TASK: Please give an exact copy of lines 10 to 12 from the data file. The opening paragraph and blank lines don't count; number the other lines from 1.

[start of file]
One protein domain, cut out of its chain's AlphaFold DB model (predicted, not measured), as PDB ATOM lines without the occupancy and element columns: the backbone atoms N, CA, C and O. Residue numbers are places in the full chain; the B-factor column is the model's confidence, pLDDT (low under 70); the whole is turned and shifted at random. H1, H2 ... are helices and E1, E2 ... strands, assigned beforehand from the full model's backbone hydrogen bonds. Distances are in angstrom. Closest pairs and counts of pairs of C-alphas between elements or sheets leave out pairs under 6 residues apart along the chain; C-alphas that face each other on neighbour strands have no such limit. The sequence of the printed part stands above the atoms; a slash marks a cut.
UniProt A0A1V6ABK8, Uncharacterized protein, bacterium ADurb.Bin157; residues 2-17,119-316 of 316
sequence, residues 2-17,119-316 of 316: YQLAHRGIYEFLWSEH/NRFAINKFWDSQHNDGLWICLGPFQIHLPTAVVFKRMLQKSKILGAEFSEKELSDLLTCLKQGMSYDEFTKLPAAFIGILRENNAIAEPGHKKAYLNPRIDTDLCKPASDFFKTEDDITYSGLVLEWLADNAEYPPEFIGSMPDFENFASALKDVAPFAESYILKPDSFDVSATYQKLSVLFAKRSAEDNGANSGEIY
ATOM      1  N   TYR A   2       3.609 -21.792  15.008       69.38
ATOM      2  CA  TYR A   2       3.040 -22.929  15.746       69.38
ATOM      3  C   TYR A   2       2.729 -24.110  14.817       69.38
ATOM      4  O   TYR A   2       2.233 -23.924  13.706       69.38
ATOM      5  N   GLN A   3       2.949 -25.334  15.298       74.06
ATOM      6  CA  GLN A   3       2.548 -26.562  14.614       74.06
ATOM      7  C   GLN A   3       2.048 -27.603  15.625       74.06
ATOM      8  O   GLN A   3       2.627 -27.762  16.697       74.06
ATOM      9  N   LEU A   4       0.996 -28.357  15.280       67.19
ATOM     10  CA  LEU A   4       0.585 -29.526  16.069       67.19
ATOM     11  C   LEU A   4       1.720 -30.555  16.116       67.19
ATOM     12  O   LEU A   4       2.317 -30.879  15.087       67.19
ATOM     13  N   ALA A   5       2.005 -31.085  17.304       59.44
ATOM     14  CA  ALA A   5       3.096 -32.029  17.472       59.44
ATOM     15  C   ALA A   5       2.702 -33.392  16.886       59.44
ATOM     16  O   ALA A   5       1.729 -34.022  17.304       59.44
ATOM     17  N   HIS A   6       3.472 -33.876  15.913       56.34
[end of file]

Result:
ATOM      8  O   GLN A   3       2.627 -27.762  16.697       74.06
ATOM      9  N   LEU A   4       0.996 -28.357  15.280       67.19
ATOM     10  CA  LEU A   4       0.585 -29.526  16.069       67.19